Posted by Ginger Yellow | Report as abusive

Felix: Do yourself a favor and stop paying attention to taleb

How do you adequately penetrate the many layers of leverage hidden away off-balance sheet exposures and derivatives without dealing with the same sorts of issues a VaR analysis would require?

I also fail to see how you can safely ignore correlation. If you borrow short to invest long aren’t you taking a lot more risk than borrowing long to invest long? So much for “robust”

Posted by thruth | Report as abusive

“One of them, which I have written about repeatedly, is the liquidity crisis cycle. An exogenous shock occurs in a highly leveraged market, and the resulting forced selling leads to a cascading cycle downward in prices. This then propagates to other markets as those who need to liquidate find the market that is under pressure no longer can support their liquidity needs. Thus there is contagion based not on economic linkages, but based on who is under pressure and what else they are holding. This cycle evolves unrelated to historical relationships, out of the reach of VaR-types of models, but that does not mean it is beyond analysis.”

I called this a Calling Run because I’m no expert. But this is a central insight to understanding this crisis, and what happened after Lehman.

It isn’t leverage ratios, VaR risk modelling, or Basel III that is going to open the liquidity spigots. It is evidence- from real, non-financial, economic players – that they have sufficient risk visibility and management control to drive through the economic storms and create confidence/Credo/credit.It is disheartening to hear regulators, Bankers and many in the media focusing on the ’causes’ and top-down solutions.As, for many years, a reinsurance underwriter of real events, I have witnessed the LLoyds LMX spiral of the 1980′s,insurance deregulation globally creating the vogue for 100% risk cession to reinsurers in Bermuda/London with the associated drop in underwriting standards and greater reliance on modelling for natural hazards with dire consequences for some. These events mirror- on a much smaller scale admittedly – structural issues of capital flows, who-holds-what-risk and poor ‘front-end’ underwriting quality that are the subject of daily debate.History will tell us that complex networks are as weak or as strong as individual nodes within them at any real-time’ moment – not based on 30-90 day old risk information as many models use. Our grandparents fought for self-determination and yet we have used this gift to outsource responsiblities to many service providers who may have insufficient understanding of their true risk position for the sake of what?. Human judgement -for the forseeable future – still has a role to play next to ‘artificial intelligence’. To paraphrase Warren Buffett, it is dangerous to drive using the rear-view mirror; we must begin to rely on our own eyes and our own reliable risk information to navigate the road to economic recovery.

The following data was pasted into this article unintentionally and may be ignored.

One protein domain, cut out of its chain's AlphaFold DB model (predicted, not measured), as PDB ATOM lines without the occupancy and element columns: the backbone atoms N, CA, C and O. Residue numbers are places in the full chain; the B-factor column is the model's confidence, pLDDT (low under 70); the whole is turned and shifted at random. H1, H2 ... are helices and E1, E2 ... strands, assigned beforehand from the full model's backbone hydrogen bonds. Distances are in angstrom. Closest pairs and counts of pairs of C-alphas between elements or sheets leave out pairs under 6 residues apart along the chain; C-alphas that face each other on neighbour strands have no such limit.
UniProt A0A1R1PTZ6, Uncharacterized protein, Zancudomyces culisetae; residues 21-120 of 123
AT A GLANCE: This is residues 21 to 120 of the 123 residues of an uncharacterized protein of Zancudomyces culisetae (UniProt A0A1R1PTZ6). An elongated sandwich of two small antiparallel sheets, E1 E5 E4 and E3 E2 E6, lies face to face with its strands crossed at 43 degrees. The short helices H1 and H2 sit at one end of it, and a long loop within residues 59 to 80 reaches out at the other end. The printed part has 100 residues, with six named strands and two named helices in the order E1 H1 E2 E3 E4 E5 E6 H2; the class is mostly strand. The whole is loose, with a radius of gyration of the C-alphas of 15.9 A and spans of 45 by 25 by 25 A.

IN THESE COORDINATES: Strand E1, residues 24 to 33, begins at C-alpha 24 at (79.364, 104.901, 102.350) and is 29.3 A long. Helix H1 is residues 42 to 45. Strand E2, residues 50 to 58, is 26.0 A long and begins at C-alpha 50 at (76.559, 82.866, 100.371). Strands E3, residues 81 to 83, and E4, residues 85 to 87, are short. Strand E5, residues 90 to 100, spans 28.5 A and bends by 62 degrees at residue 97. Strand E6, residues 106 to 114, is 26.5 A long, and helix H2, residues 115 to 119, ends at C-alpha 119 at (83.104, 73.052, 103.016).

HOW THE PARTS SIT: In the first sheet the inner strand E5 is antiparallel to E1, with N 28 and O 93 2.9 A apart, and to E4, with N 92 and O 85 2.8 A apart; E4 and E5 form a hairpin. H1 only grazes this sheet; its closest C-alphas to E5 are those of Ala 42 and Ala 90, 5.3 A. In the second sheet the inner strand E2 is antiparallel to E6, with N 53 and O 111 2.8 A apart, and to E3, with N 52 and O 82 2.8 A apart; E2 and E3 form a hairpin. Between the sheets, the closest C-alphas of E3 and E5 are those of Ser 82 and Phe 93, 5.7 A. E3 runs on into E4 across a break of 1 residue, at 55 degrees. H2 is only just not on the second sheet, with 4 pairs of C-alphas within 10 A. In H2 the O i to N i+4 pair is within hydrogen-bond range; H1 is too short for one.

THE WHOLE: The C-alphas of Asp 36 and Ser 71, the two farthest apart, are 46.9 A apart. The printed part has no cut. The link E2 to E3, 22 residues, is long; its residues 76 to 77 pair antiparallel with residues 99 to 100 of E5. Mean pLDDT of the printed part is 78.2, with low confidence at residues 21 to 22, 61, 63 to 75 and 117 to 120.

PS Taleb is a skeptical empiricist – he doesn’t pretend to have all the answers – surely that is a realistic and commendable position to take?

Let the banks disclose as much data as the life insurance industry, and let them do the harder stress tests that valuation actuaries do. That would be a good start.